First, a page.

The “take, make and dispose” extractive industrial model no longer makes sense as manufacturers continue to depend on finite resources, says Pavithra Mohanraj, founder of Mumbai-based Infinitive Research and Advisory.
If we continue on this path, the demand for virgin materials is expected to reach 130 billion tonnes 2040 from 50 billion tonnes just four years ago, she points out.
“But we do not have that kind of resources and we cannot materialise them out of thin air. We are placing a huge demand on resources and an enormous amount of demand on energy. This system essentially leads to a lot of losses — in other words, close to 80% of the US$3.2 trillion of the consumer goods industry is lost annually,” says Pavithra, who provided the overview at The Edge SME Forum 2018.
She works with businesses to help them transition to a circular model of business and provides thought leadership on the circular economy in India.
Pavithra points out that every percentage of increase in gross domestic product is accompanied a 0.4% increase in the use of resources. “Even with all the innovation, 2050, we will still be overusing resources to the tune of about 40 billion tonnes, which we just do not have.”
She says that continuing on the linear economic path will result in the depletion of virgin materials and consequently, impact energy generation and usage. “This system will just not function in the long run. Essentially, we need an economic system in which we can continue to have economic growth without depending on the use of these resources.”
On the other hand, the circular economy model makes resources flow in loops, says Pavithra. According to the Ellen MacArthur Foundation, the circular economy is a regenerative system in which input resources and waste, emissions and energy leakages are minimised slowing, closing and narrowing energy and material loops.
“With the circular economy, we are saying that the entire economy has to work like a natural ecosystem,” says Pavithra, adding that the circular model builds economic, natural and social capital.
What is crucial to implementing the circular economy model is the systems thinking approach, she says. “For example, when we look at sustainability to address the energy crisis, we resort to using solar panels. Solar is great because this form of energy is renewable. But the materials that you use to make solar panels are not infinitely available.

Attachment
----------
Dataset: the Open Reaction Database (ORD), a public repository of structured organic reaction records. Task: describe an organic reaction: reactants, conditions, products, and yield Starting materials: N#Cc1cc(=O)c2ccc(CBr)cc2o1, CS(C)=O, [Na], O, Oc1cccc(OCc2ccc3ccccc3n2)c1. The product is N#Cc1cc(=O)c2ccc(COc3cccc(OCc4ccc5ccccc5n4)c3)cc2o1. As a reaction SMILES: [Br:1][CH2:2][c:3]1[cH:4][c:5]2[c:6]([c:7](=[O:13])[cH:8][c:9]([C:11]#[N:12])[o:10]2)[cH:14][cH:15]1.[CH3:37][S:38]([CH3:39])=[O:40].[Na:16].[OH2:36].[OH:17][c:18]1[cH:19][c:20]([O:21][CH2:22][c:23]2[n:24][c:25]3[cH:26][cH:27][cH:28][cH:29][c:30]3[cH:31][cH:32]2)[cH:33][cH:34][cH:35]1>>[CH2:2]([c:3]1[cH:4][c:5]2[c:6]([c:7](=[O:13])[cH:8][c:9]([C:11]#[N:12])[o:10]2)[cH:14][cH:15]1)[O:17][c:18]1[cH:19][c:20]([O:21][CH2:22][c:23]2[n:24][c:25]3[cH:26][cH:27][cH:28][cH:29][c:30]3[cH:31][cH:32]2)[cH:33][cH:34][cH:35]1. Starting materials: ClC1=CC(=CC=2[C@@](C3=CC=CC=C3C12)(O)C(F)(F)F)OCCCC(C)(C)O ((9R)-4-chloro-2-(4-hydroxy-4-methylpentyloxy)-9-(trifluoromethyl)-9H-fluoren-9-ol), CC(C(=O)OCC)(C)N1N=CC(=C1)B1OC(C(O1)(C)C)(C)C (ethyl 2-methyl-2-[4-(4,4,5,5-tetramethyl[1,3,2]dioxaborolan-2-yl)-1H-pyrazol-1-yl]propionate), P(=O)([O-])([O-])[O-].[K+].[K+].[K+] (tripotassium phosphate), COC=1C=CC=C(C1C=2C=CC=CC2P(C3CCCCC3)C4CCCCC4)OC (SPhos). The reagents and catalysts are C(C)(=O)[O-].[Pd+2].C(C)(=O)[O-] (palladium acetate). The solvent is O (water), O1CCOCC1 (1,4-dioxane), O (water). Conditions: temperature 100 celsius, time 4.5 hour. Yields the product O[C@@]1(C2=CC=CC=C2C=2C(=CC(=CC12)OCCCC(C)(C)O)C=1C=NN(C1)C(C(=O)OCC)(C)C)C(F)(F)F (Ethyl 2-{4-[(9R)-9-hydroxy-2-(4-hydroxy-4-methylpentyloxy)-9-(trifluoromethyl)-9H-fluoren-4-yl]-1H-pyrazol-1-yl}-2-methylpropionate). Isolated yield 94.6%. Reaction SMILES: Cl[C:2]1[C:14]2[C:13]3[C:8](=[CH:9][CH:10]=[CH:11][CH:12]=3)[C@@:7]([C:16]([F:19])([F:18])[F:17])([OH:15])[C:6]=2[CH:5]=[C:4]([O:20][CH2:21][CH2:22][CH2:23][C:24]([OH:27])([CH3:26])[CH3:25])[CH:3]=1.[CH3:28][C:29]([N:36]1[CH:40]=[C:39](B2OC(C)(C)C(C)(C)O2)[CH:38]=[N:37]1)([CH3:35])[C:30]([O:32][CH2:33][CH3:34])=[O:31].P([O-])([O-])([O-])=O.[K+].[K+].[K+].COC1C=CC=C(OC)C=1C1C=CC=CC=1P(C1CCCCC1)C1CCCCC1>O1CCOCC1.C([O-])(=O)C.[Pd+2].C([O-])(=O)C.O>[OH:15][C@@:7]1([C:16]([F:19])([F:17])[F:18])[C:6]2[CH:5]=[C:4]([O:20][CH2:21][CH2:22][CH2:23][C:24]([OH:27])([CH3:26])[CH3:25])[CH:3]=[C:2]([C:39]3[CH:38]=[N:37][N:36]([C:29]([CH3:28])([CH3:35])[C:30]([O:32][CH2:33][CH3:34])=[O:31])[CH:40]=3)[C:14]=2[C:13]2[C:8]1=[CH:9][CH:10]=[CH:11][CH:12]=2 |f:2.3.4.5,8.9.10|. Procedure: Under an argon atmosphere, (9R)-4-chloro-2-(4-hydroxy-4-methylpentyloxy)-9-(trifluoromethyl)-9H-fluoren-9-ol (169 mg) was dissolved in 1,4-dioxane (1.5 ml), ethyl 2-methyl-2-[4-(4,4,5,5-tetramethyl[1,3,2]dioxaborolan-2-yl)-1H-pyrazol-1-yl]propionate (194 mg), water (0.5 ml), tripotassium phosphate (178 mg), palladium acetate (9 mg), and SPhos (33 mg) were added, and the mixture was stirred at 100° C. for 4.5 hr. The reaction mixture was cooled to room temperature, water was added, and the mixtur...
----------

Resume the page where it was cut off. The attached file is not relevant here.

“So, the circular economy makes us think not just about the output but also the materials that are used to make the product. It is a very holistic systems approach to the entire resources problem.”
It is becoming a pressing issue now as emerging markets are blocking waste shipped from developed markets, says Pavithra. “We have seen China banning the import of 28 kinds of plastic waste. This is putting recycling systems in the US and the UK under huge pressure. They basically have piles of plastic waste because they cannot ship it off to China anymore and they do not have the capabilities to deal with the plastic waste.”
If executed effectively, the circular economic model will be a US$4.5 trillion opportunity 2050, she says. According to her, in the long run, with the circular economy model in place, industries will be able to mitigate the risks of commodity price volatility.
“While a lot of the resources are available, the commodity price fluctuations have been incredibly high since the turn of the decade. So, circularity helps to address price volatility. It also clearly brings down waste generation, reducing the impact on the environment,” says Pavithra.
But the circular economy not only saves on resources; it also creates jobs. “For example, in France, once the circular model is in place, the government will look at creating more jobs. It is said that it will be able to create 300,000 jobs in the country alone,” she says.
Earlier this year, France introduced its circular economy road map, “Feuille de route pour l’économie circulaire”, aiming to recycle 100% of plastic waste 2025. The road map calls for broad efforts from all stakeholders — including consumers, local governments, businesses and the state — to secure a successful energy transition system and to conclude France’s linear “produce, consume, discard” model.
Pavithra says this adoption is a “huge driver of innovation”, as seen in the collaboration between Novelis Inc and Jaguar Land Rover. The automotive giant had engaged Novelis — a global leader in aluminium rolling and recycling — to create a new alloy called RivAlloy, which is made of aluminium scrap castings that were previously discarded.
“The partnership does not only reduce the amount of aluminium sent to landfills but also paves the way for the creation of a value chain that includes a post-consumer loop, a post-industrial loop, the end-of-vehicle-life loop and material stewardship across the entire value chain,” says Pavithra.